With legislation signed this week, New Hampshire is set to become the first state in the nation to make it illegal for people with disabilities to be paid less than minimum wage.

Gov. Maggie Hassan signed a bill Thursday prohibiting subminimum wage in New Hampshire. The new law will take effect in 60 days.

“New Hampshire has a strong tradition of treating all of our citizens with respect and dignity, and by making New Hampshire the first state to prohibit employers from paying subminimum wages to people who experience disabilities, Senate Bill 47 helps build on that tradition,” Hassan said.

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Previously, New Hampshire law allowed employers to obtain permission to pay those with physical or mental impairments less than minimum wage.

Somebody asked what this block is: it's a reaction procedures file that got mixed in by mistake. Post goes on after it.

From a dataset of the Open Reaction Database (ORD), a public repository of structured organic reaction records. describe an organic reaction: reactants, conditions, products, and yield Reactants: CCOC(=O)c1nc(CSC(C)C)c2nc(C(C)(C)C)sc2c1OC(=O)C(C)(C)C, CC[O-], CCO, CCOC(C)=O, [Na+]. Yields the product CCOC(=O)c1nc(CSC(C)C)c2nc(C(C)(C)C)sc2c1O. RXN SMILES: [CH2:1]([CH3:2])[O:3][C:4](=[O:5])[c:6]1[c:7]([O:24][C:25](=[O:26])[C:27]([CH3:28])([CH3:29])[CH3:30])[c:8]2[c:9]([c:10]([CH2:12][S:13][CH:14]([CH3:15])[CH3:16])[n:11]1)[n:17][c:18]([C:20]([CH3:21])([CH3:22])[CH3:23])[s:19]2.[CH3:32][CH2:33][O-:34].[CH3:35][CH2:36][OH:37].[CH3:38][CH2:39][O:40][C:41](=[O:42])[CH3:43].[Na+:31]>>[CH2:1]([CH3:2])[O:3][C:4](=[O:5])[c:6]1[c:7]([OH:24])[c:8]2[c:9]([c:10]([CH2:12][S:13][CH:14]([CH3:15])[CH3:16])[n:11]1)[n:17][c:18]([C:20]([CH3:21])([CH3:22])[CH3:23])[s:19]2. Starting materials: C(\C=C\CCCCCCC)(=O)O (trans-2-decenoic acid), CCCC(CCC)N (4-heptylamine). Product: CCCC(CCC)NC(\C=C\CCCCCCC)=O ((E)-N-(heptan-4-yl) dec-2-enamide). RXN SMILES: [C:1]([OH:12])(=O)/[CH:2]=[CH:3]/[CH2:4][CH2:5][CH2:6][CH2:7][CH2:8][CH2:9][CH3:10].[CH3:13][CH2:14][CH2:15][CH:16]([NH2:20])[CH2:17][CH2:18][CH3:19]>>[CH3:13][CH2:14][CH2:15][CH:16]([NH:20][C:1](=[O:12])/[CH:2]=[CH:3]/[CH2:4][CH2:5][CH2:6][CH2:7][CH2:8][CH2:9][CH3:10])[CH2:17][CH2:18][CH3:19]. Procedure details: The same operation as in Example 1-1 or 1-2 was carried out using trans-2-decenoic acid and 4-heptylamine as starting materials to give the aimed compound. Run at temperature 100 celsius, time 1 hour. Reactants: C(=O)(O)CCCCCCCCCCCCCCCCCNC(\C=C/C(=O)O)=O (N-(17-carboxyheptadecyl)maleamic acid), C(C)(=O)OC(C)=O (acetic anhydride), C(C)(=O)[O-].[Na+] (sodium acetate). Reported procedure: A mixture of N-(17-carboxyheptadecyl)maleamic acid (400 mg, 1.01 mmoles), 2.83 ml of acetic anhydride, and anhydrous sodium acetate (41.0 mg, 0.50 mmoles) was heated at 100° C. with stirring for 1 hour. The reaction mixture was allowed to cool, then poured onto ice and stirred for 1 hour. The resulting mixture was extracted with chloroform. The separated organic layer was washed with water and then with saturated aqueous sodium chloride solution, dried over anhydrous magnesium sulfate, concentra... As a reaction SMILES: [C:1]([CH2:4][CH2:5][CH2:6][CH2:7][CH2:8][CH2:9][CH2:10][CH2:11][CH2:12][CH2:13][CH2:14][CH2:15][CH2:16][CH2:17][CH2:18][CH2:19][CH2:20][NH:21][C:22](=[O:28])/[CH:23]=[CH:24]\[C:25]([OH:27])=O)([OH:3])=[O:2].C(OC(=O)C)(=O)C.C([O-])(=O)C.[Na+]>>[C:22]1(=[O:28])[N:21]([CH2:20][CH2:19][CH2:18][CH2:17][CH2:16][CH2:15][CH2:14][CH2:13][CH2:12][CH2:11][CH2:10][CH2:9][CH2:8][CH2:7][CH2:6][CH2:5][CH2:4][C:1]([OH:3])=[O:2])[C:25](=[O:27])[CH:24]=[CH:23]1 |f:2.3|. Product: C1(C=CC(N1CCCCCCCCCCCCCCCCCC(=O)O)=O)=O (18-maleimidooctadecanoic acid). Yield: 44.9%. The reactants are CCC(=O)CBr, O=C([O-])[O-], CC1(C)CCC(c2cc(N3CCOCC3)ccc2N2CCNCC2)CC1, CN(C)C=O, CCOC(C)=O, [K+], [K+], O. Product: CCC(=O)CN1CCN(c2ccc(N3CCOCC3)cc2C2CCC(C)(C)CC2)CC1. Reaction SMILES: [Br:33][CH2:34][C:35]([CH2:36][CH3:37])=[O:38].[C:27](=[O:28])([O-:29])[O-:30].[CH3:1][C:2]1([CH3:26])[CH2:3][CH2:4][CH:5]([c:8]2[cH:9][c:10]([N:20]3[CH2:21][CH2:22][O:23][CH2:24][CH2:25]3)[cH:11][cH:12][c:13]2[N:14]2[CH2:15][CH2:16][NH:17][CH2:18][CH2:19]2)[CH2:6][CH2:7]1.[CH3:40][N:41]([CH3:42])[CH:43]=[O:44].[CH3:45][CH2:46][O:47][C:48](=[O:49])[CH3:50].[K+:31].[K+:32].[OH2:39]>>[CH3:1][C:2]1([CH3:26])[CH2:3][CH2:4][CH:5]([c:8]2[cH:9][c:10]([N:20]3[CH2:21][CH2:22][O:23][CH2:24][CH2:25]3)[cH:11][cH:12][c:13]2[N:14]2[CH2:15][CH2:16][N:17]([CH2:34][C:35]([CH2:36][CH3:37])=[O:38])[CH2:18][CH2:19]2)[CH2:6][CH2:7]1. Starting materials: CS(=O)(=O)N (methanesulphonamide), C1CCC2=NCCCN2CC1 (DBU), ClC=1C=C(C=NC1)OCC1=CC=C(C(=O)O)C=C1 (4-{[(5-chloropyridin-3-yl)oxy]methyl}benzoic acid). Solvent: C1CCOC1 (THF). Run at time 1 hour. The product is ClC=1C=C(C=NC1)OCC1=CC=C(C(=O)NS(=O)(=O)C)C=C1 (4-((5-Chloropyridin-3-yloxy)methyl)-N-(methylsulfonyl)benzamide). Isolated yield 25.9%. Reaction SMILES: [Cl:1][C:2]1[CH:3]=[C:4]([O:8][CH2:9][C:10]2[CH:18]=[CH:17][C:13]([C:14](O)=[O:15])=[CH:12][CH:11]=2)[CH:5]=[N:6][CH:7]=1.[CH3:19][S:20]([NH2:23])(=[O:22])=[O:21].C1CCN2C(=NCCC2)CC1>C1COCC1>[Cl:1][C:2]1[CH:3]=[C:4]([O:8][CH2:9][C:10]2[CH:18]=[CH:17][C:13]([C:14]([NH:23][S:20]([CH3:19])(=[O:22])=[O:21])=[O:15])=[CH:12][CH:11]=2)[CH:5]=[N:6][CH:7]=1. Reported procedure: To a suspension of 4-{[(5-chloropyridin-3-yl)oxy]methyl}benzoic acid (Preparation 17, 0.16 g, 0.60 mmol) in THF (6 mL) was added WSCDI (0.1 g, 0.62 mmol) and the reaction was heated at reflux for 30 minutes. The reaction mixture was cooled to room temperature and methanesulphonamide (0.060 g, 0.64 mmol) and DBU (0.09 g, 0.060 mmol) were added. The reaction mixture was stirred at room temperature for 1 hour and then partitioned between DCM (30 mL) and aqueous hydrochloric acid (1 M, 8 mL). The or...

Though no businesses in the state are currently taking advantage of the provision, Hassan said that updating the state’s policies to officially end the practice affirms that “fully including all people is critical to the strength of our society, our democracy and our economy.”

Since the 1930s, federal law has allowed employers to request special permission from the U.S. Department of Labor to pay those with disabilities less than the federal minimum, which is currently $7.25 per hour. However, the issue has become divisive in recent years.

In 2012, the National Council on Disability recommended to President Barack Obama that subminimum wage be phased out and a federal law passed last year instituted new limits on who’s eligible to enter employment situations paying less than minimum wage. Nonetheless, many families and advocates continue to argue that there is a place for sheltered workshops and similar opportunities for individuals unable to thrive in competitive employment.

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